The US economy continued to expand through last month at a moderate pace, albeit at a rate that’s slightly below the historical trend.
This is according to this morning’s update of the Chicago Fed National Activity Index. The business-cycle benchmark’s three-month average (CFNAI-MA3) ticked up to -0.07 in February, close to The Capital Spectator’s projection. The main takeaway: recession risk remained relatively low through last month, a message that echoes last week’s US macro profile.
The monthly reading of the Chicago Fed’s index dropped sharply last month, however, falling to -0.29—a substantial reversal after January’s upwardly revised +0.41. “All four broad categories of indicators that make up the index decreased from January, and three of the four categories made negative contributions to the index in February,” the Chicago Fed said in a statement.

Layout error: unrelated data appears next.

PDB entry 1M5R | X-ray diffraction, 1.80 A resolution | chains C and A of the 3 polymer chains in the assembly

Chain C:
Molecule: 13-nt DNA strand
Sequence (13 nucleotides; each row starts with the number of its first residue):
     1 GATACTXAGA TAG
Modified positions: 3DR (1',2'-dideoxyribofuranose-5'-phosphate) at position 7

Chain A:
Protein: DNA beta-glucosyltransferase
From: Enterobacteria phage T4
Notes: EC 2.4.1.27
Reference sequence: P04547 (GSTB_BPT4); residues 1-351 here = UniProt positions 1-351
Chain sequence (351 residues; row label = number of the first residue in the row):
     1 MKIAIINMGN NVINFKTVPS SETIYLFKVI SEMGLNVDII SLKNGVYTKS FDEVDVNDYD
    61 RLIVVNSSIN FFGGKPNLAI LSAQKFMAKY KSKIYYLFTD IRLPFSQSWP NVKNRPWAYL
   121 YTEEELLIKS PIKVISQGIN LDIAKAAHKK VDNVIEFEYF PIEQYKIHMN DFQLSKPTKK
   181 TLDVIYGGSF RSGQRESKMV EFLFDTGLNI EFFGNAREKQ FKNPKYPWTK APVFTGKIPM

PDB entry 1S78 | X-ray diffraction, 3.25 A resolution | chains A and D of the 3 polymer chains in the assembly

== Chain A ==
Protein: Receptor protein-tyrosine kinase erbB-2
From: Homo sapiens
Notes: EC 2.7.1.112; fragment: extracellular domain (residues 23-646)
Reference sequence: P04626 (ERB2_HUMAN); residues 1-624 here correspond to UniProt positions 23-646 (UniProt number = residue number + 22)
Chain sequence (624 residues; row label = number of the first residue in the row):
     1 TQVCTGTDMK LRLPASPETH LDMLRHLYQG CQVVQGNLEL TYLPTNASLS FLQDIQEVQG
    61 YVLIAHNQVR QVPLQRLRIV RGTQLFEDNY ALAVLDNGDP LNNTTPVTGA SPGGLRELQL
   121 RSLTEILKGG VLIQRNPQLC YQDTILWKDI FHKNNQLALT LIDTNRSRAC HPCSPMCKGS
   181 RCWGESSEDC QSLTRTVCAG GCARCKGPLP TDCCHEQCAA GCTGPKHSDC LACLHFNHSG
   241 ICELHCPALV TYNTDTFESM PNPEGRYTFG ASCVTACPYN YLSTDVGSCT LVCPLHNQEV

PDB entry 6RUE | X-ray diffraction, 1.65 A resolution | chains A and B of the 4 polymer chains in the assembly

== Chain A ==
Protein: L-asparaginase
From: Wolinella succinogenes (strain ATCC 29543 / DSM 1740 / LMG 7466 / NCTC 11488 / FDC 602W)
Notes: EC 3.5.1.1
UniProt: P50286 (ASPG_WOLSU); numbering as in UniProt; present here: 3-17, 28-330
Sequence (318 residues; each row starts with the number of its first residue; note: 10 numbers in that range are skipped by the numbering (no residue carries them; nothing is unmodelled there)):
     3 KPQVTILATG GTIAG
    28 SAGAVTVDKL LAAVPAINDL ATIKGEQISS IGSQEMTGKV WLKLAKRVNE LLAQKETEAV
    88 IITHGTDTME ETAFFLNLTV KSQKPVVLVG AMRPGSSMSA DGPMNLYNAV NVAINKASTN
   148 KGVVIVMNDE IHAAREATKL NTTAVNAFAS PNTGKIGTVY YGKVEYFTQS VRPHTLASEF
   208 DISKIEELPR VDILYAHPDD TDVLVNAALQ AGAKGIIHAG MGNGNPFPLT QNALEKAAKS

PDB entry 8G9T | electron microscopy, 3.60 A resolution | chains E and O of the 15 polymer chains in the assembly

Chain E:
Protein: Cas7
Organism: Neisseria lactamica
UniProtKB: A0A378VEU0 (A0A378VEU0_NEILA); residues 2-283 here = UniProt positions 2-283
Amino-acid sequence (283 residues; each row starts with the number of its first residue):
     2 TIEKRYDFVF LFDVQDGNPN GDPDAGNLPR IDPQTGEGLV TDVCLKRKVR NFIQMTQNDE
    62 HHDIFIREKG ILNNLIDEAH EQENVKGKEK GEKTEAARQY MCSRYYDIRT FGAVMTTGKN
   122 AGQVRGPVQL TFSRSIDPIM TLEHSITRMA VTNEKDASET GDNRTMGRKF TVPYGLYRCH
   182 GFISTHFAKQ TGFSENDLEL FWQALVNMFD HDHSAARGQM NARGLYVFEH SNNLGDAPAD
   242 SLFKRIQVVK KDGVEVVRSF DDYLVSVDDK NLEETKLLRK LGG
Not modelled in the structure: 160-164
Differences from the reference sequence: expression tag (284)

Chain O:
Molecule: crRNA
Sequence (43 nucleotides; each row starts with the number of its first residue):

The monthly data is noisy, of course, and so the three-month data offer a more-reliable measure of the macro trend. By that standard, the latest profile provides a fresh round of encouragement for arguing that NBER is unlikely to declare February as the start of a new recession. Indeed, CFNAI-MA3’s current print of -0.07 marks the highest reading in five months–a level that’s well above the -0.70 tipping point that signals economic contraction.
The historical record for CFNAI suggests that we view the monthly data with a grain of salt. As the chart above shows, there’s usually a fair amount of volatility (NYSEARCA:VXX) around the three-month trend–volatility that’s usually misleading for monitoring the broad trend. Only when CFNAI-MA3 is sinking consistently, approaching -0.70, will this indicator flash a genuine warning sign for the US economic outlook. For the moment, a healthy margin of comfort prevails, courtesy of the considerable gap for the current three-month average over the historical tipping point.